One of the biggest buzzwords for 2018 is blockchain. It was developed for use initially in digital currencies such as Bitcoins (you can buy bitcoin here). The technology’s robust security, transparency, and durability features lend itself into new business use cases. Experience The Skies introduces what the blockchain technology is and what the airline industry has done to embrace this new technology.
What Is It?
Created in 2008, a blockchain, originally called block chain, is a continuously expanding list of records, called “blocks”. They are linked and secured together by using asymmetry cryptography techniques. Each block typically contains a cryptographic hash of the previous block, a timestamp and transaction data. It is by design that it is inherently resistant to modification of the data. If you want to look find out more about Blockchain, you could look into something like ICX Price, which aims to “hyperconnect the world.” A blockchain database is a digital ledger of transactions recorded.
Key characteristics of each blockchain database:
- Ownership – Cannot be controlled by a single source / entity as it is managed autonomously by a peer to peer network in a decentralized manner.
- Creation / Modification – Records/transactions can be updated automatically (smart contract) when they occur and cannot be retroactively modified. This creates a digital audit trail for all modifications.
- Authentication / Identity Management – All participants are identified and authenticated with their own digital token before they can create or modify records/transactions. This reduces fraudulent participants and transaction creation.
The Airline Connection
The travel industry has not embraced blockchain like banking, healthcare or government. While its future is unknown, there are some early supporters including Emirates, Lufthansa, Singapore Airlines.
Emirates – President Sir Tim Clark, was noted recently with Business Insider that, “Blockchain is a revolution within a revolution.” It is not about how the technology would displace jobs but how it would need to the construction on new application and use cased beyond cryptocurrencies. “It’s going to transform everything we do and how you and I interact with each other and things around us, ” he added.
Lufthansa Industry Solutions initiated Blockchain for Aviation (BC4A) with the goal to “bring together all fields of expertise and to collectively sound out the potentials of blockchain technology. Potential participants include, for instance, software developers, aircraft manufacturers, MRO service providers, logistics providers, lessors and regulators.” A potential use case may be storage of relevant safety documentations for training, review and auditing across different agencies. This will ensure that the information is updated and available to all parties involved, reduce overhead of storing/updating multiple copies and improving response time on inquiries.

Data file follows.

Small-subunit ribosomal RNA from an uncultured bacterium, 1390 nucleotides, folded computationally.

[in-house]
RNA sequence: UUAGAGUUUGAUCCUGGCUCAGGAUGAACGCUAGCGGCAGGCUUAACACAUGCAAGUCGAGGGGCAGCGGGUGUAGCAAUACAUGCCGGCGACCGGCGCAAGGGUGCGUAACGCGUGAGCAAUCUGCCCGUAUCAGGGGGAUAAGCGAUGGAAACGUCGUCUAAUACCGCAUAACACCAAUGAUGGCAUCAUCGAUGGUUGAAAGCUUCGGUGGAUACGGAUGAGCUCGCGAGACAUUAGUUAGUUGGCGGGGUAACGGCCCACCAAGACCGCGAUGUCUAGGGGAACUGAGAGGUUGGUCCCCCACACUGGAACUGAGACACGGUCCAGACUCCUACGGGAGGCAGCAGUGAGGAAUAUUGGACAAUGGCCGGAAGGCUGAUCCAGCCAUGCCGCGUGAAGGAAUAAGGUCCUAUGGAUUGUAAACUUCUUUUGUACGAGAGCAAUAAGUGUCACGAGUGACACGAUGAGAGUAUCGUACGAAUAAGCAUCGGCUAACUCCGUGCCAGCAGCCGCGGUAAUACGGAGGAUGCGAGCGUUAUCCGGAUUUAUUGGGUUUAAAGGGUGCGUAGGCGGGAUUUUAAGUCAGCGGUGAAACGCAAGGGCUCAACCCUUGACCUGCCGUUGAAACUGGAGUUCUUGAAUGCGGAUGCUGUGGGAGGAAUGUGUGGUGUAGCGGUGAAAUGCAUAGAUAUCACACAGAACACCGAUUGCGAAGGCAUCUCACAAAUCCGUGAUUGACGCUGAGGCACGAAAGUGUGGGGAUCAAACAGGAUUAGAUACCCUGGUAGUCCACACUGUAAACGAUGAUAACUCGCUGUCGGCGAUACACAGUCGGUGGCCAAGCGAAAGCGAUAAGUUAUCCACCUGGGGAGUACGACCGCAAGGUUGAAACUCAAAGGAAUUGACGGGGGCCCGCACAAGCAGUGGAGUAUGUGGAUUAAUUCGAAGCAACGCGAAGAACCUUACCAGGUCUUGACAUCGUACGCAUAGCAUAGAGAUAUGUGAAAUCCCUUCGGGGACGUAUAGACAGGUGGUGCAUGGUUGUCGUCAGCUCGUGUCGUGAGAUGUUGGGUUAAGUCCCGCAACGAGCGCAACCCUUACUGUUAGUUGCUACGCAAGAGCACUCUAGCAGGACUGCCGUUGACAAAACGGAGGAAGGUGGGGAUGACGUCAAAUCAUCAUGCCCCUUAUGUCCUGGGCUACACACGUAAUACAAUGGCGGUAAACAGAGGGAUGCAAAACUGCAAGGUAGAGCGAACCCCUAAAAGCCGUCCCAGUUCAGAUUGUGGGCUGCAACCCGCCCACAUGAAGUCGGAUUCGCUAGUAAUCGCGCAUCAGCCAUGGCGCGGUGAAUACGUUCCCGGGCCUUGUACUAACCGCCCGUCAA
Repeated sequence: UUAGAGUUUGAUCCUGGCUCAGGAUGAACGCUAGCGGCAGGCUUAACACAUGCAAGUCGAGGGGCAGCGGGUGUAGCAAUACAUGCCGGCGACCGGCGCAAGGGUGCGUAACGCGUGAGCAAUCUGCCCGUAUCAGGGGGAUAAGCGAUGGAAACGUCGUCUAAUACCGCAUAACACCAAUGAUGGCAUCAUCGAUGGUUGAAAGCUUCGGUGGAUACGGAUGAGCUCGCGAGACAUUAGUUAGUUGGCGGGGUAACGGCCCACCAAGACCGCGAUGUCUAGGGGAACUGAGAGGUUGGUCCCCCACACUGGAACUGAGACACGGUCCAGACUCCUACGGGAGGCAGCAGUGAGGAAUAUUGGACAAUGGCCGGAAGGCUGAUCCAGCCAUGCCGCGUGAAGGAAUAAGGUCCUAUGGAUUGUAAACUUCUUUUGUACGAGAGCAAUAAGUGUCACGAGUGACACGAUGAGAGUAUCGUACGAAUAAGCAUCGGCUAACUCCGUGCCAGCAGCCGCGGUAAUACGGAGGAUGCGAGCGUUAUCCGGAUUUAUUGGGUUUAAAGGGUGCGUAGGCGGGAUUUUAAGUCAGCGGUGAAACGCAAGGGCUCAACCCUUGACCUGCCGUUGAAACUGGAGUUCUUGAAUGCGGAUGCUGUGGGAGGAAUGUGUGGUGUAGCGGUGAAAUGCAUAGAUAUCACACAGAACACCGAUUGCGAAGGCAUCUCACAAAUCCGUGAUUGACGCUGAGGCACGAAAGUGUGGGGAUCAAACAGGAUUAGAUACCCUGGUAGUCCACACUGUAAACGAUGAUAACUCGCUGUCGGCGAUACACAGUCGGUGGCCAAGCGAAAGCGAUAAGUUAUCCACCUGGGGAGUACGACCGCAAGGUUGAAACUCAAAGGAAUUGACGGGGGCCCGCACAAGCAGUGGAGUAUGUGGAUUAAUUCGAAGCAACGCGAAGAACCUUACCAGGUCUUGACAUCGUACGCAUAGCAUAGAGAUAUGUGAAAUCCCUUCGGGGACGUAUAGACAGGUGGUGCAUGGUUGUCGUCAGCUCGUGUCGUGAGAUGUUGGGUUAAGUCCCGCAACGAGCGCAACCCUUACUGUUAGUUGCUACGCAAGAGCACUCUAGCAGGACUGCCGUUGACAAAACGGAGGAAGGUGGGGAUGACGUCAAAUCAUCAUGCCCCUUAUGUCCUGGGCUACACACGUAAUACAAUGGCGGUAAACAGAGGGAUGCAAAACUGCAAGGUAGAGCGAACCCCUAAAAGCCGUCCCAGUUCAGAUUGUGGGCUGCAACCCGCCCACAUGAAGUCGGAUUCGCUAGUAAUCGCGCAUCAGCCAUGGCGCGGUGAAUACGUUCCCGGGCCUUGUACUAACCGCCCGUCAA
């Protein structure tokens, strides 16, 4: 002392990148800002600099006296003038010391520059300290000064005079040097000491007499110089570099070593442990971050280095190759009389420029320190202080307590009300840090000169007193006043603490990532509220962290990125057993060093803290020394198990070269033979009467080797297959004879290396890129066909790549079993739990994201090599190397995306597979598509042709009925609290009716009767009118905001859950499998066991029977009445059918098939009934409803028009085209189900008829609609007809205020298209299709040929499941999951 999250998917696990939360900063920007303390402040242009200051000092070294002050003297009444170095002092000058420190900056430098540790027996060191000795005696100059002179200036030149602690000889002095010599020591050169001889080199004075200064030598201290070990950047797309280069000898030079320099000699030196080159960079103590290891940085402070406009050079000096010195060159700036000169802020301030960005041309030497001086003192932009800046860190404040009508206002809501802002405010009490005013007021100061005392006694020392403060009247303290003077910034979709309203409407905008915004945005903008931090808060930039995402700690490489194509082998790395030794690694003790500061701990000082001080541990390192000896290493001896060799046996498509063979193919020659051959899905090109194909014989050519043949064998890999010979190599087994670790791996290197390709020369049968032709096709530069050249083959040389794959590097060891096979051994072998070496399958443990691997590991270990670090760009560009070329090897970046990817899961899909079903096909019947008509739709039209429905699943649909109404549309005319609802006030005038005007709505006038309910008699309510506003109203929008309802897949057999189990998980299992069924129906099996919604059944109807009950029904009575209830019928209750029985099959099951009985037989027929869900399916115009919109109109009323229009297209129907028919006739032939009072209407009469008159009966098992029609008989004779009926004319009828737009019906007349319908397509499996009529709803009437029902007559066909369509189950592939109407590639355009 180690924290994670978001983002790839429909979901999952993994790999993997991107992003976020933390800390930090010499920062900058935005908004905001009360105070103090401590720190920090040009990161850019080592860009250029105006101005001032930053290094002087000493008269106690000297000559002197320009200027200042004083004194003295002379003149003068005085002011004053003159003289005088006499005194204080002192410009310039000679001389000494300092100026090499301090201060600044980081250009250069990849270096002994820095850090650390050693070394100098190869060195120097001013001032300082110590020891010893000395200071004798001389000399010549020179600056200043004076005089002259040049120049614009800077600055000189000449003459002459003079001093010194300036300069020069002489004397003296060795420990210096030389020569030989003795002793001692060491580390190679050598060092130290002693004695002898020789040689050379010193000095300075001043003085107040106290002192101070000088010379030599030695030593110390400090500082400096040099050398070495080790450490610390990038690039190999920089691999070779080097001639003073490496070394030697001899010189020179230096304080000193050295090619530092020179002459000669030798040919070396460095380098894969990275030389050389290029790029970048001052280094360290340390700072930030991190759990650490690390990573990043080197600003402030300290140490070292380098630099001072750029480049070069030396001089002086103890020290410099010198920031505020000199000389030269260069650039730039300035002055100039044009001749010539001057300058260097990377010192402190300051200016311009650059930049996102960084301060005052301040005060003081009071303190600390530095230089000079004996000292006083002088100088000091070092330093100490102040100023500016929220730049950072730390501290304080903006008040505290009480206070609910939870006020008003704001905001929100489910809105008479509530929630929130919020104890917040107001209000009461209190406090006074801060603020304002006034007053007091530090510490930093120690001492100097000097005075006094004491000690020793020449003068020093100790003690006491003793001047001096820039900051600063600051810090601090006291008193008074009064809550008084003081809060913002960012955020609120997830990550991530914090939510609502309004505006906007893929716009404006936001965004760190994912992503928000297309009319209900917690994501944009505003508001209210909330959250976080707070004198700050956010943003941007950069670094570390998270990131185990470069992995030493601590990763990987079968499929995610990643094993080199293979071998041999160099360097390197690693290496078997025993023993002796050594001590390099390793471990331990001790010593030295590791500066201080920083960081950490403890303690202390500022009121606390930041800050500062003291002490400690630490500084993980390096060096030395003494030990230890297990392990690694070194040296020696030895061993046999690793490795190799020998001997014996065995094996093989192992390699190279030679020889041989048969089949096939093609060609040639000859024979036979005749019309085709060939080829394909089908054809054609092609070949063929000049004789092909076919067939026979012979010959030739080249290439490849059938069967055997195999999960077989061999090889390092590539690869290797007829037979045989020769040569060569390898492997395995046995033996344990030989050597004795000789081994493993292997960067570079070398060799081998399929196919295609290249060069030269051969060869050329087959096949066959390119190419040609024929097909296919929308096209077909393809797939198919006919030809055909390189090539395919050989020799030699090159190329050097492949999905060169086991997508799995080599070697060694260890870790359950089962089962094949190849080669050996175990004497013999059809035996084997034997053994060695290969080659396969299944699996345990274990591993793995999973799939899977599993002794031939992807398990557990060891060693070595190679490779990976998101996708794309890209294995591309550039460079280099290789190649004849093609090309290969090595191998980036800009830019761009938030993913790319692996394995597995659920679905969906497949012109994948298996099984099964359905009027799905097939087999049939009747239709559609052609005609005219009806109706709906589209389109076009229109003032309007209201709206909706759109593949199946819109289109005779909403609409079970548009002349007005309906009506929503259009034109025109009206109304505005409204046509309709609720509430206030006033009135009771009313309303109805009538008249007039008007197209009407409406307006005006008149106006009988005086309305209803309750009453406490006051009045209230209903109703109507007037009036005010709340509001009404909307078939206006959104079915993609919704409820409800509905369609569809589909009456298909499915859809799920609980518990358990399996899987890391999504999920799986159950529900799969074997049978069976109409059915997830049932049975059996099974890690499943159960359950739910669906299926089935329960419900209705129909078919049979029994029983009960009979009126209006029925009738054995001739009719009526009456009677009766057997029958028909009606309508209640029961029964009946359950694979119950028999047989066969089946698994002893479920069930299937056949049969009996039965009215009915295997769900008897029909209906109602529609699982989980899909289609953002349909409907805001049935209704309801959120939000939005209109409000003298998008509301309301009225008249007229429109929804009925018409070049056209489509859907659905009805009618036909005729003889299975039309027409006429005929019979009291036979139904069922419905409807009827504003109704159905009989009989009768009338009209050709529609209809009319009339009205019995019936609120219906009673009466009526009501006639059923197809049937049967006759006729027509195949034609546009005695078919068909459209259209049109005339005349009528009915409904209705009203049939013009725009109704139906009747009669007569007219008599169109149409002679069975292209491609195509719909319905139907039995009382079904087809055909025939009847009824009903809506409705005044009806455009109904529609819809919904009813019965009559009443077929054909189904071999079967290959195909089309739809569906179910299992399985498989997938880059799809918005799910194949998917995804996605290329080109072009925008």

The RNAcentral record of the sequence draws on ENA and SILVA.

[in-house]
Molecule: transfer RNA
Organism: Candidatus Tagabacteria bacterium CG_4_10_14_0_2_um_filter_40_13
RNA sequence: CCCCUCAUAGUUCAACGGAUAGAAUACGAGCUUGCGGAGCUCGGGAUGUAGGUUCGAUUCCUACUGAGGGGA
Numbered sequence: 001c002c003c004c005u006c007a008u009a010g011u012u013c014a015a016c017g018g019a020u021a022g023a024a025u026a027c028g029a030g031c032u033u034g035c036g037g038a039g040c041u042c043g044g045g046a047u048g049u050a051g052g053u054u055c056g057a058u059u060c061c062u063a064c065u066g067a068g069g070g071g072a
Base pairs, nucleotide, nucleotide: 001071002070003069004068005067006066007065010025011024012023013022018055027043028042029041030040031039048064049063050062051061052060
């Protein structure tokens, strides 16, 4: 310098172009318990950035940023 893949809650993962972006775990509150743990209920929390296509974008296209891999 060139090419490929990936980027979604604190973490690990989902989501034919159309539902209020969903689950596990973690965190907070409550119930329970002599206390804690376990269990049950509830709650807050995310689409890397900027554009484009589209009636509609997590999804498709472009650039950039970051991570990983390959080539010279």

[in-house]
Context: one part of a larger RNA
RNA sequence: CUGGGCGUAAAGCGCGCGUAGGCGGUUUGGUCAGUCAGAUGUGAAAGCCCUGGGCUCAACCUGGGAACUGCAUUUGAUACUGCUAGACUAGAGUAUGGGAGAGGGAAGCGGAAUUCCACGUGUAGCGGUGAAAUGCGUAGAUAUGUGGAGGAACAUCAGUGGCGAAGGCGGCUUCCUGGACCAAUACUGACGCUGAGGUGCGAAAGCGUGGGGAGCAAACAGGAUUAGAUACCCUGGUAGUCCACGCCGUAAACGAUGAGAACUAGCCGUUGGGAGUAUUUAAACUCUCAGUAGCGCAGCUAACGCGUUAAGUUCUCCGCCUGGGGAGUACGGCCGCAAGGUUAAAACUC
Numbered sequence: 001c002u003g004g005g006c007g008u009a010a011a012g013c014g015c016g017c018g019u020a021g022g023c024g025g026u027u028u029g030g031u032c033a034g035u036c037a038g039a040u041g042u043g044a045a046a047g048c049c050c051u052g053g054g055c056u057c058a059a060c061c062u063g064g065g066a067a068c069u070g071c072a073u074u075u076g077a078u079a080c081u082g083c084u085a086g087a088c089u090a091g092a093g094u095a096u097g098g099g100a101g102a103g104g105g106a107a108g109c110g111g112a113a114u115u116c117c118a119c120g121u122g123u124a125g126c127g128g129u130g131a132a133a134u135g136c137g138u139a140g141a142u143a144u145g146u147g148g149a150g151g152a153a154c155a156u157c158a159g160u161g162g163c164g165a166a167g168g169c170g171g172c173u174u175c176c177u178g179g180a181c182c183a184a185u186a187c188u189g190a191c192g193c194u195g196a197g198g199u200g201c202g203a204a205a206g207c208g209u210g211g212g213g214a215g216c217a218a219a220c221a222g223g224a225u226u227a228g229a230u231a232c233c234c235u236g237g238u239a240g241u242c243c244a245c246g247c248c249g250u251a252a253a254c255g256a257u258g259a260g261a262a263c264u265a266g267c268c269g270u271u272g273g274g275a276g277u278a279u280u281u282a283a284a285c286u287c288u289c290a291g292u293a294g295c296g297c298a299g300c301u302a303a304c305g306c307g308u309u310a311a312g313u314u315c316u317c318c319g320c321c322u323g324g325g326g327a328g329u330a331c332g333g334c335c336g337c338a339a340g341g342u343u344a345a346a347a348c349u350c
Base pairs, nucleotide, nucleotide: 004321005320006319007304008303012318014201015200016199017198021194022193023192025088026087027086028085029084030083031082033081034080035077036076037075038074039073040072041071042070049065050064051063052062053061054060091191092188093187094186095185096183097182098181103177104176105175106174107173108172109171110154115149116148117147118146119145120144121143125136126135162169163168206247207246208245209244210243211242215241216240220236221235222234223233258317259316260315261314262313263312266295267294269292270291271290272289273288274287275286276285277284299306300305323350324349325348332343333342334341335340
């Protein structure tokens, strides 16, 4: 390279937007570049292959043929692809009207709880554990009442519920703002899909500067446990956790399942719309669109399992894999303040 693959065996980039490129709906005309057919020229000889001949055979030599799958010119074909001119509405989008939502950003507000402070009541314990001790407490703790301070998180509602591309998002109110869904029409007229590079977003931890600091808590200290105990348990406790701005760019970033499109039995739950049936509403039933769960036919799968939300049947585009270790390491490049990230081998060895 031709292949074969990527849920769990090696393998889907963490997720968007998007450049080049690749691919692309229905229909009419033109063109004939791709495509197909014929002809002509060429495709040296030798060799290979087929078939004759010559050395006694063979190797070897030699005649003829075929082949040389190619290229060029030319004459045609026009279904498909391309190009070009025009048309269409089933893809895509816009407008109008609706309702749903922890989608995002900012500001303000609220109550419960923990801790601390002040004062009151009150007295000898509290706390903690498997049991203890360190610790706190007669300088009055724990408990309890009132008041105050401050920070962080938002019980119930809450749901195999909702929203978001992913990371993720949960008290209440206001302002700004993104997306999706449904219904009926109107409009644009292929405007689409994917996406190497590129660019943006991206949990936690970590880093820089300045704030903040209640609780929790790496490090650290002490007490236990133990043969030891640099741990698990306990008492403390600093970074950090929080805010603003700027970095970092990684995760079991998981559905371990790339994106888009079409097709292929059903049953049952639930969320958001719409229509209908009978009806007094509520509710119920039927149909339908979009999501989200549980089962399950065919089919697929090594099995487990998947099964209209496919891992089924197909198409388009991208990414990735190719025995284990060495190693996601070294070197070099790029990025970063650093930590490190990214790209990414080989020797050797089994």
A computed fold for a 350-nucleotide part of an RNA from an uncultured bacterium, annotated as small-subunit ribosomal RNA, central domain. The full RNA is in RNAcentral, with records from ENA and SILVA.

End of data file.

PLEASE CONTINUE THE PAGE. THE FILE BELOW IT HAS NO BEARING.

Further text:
Singapore Airlines aims to be the world’s first airline to use blockchain technology within its frequent flyer program, KrisFlyer ®. It is partnering with Microsoft and KPMG Digital Village to develop a new KrisFlyer digital wallet mobile application that would allow members to purchase products and services at participating merchants in Singapore.
“Innovation has been a key contributor to the success of Singapore Airlines since Day 1 and we are very excited about this world-first initiative, which will bring even more benefits to members of our KrisFlyer programme,” said Singapore Airlines CEO Goh Choon Phong. “This groundbreaking development in which we will be using blockchain technology to ‘digitalise’ KrisFlyer miles is a demonstration of the investment we are making to significantly enhance the digital side of our business for the benefit of our customers. It is in line with our recently unveiled Digital Innovation Blueprint, under which we aim to be the world’s leading digital airline.”
Winding Tree, a “blockchain-based decentralized open-source travel distribution platform” that aims to make travel cheaper for end users and lowering costs for airlines by cutting out intermediaries within the B2B environment. It is partnering with six Star Alliance member airlines (Lufthansa, Austrian Airlines, Air New Zealand, SWISS Air Lines International, Brussel Airlines and Eurowings) currently to trial and experiment with more seamless automated settlement process. Outside of settlements, the company is exploring other use cases.
In the next part of the series, we will explore business use cases and obstacles for the blockchain technology in the airline and the larger travel industry at large.